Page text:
Finance Minister Jim Flaherty’s moves to tame the housing market are taking a bite out of Genworth MI Canada Inc.’s business, but the company is optimistic that mortgage delinquencies are ticking down and its business is sound.
Genworth Canada chief executive officer Brian Hurley hosted an investor day Wednesday to illustrate why he believes the mortgage insurer’s prospects are good, a message he’s been hammering as fears about the health of the real estate market have risen.
Indeed, a few housing bears have been telling investors that shorting Genworth’s shares (i.e., placing a financial bet that their price will fall) could be one of the best ways to gamble on the possibility that the market is poised for a dive.
It’s a risky bet. “Providing the fundamentals perform as expected (generally flat housing prices with no steady change in current delinquency rates as unemployment essentially remains steady), Genworth should continue to be a low-volatile stock with steady earnings,” BMO Nesbitt Burns analyst Tom MacKinnon wrote in a note to clients on Wednesday.
Mr. Hurley is contending with many challenges as he seeks to get his views across, not the least of which is that many Canadians don’t know what mortgage insurance is.
“I bet you that still one in two think it’s something that you buy in case of death, truthfully, which is unfortunate,” he said in a recent interview at the company’s Oakville, Ont., headquarters.
Unlike creditor insurance, which pays off a consumer’s debt if they lose their job or die, mortgage insurance pays the bank if the consumer defaults on their mortgage. The mortgage insurer, such as Genworth or its major competitor, Canada Mortgage and Housing Corp., recoups some money through the sale of the foreclosed home.
The claims that Genworth receives basically depend on two factors, unemployment and house prices.
“The company ran an interesting stress scenario with a 15-per-cent decline in housing prices and a 300-basis-points increase in unemployment, similar to what happened in the early 1990s,” Mr. MacKinnon noted. The drop in the housing market would increase Genworth’s loss ratio to 46 per cent from 35 per cent, but combined with a jump in unemployment to 11 per cent from 8 per cent, the claims frequency would double and the loss ratio rise to 92 per cent.
The scenario illustrates that unemployment is the biggest risk, Mr. MacKinnon said.
Genworth is ensuring that mortgage borrowers will be able to handle interest rate shocks, Mr. Hurley stressed, as policy makers have become increasingly concerned about consumer debt levels.
The company expects that the new mortgage insurance rules that Mr. Flaherty put in place in July to curb the growth of debt levels, including cutting the maximum length of an insured mortgage to 25 years, will cause a 15- to 20-per-cent drop in premiums on its core high loan-to-value business. (Insurance is mandatory for high loan-to-value mortgages, when the consumer is borrowing more than 80 per cent of the house’s value).
Mr. Hurley knows mortgage insurance as well as anybody. He worked his way up the ranks of General Electric, landing a senior job at NBC in the storied 30 Rock building.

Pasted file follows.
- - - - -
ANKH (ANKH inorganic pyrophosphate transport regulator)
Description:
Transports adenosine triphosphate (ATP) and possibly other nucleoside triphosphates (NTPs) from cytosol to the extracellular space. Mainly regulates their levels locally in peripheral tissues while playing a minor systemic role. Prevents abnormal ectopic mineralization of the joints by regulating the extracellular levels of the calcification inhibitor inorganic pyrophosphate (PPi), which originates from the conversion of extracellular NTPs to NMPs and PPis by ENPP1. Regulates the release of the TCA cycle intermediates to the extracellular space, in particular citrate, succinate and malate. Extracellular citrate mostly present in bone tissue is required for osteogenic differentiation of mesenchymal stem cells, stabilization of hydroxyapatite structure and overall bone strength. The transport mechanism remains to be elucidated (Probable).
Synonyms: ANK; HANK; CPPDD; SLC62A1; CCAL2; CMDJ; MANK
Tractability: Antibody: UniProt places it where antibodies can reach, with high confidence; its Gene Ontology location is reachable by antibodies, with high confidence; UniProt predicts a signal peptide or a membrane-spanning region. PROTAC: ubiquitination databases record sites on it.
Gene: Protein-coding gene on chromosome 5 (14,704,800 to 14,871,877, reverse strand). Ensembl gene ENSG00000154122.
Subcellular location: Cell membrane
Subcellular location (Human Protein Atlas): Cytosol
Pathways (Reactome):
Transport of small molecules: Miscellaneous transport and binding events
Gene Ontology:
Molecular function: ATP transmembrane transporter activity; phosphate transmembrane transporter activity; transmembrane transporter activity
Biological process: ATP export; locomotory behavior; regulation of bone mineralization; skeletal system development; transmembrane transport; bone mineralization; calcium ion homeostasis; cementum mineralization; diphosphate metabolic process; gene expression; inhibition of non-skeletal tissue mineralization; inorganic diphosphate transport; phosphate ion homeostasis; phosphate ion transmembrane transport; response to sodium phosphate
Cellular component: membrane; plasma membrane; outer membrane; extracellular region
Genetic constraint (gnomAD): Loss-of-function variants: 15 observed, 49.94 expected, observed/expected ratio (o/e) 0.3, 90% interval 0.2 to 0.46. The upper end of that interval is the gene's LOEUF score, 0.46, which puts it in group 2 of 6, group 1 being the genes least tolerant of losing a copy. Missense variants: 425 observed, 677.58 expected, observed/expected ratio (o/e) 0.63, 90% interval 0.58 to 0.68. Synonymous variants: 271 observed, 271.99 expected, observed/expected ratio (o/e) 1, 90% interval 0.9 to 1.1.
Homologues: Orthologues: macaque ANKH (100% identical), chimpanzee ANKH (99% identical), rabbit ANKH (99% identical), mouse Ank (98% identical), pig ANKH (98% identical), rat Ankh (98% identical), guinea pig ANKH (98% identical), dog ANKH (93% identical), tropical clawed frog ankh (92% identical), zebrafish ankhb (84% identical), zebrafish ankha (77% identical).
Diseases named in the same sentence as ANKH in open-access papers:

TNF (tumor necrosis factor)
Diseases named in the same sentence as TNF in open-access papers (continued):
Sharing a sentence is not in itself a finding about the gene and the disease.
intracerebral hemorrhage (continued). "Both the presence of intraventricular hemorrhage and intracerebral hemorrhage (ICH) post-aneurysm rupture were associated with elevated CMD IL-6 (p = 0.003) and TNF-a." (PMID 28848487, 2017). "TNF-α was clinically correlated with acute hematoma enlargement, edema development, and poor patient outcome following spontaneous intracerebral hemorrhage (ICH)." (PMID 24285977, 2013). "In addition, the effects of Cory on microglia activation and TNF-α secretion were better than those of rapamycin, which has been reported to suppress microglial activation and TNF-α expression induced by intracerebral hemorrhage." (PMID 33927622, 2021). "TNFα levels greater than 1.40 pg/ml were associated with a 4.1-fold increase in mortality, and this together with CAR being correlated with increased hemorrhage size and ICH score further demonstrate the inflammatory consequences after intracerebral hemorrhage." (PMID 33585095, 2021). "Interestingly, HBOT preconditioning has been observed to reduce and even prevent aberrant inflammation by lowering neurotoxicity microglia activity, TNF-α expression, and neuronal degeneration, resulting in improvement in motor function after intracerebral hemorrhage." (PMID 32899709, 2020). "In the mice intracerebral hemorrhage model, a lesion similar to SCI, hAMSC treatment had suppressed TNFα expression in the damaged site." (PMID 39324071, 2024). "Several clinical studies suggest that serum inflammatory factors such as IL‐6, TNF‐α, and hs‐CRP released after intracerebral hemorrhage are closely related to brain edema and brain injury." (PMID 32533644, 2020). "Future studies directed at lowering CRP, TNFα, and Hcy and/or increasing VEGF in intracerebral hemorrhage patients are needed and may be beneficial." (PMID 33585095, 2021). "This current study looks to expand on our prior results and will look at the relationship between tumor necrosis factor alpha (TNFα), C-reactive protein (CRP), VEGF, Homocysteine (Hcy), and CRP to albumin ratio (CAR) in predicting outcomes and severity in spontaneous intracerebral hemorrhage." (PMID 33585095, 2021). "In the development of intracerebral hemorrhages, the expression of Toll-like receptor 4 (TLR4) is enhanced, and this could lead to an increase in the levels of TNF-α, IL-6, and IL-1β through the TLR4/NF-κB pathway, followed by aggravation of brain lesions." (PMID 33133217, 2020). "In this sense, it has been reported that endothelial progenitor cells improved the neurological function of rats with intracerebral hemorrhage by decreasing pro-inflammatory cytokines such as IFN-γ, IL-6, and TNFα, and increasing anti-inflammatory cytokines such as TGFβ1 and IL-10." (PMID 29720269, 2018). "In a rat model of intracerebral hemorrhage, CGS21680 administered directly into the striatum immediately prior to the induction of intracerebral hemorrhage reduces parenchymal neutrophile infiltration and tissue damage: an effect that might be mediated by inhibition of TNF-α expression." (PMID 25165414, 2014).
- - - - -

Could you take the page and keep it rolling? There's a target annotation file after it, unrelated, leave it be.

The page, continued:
“You work such long hours in New York and I spent about five years literally leaving at 6 a.m. getting home at 8 p.m.,” he said. “And I’m thinking ‘this is wacko.’ So I asked to move, I said I need to get somewhere where there’s a little more life and family balance. And literally when you take out the map and you see where GE is, I looked and said ‘how about North Carolina? I hear that’s nice.’ That’s how we picked it. And that’s where mortgage insurance is headquartered.”
Barely into his thirties, he became chief financial officer of GE’s mortgage insurance business. “A lot of my time was interfacing with Fannie and Freddie, who mandated the product back in the day,” he said.
From that role he led the company’s expansion into Canada. “This was when GE was pushing to go global and if you were in finance every year you had to go up there and interface with [then CEO Jack] Welch. And he’d always say ‘what are your plans to go global?’ And I was like ‘it’s mortgage insurance, come on.’ And he wouldn’t take no for an answer.”
In 1994, Genworth, then known as GE Capital Mortgage Insurance, struck a deal to take over the seriously ailing Canadian mortgage insurer MICC Investments Ltd. At that time the company was the only competitor to CMHC. There are now three players in the market (the third is Canada Guaranty), with other competitors having come and gone.
Genworth found itself at a disadvantage because Ottawa guarantees 100 per cent of CMHC’s insurance, but only 90 per cent of the amount held by the Crown corporation’s private sector competitors. The discrepancy became an issue when the financial crisis hit and banks decided they needed all the extra assurance they could get.
“This is what hurt us the last couple years, the concerns around the economy, the concerns around what if there really is going to be some trouble,” Mr. Hurley said.
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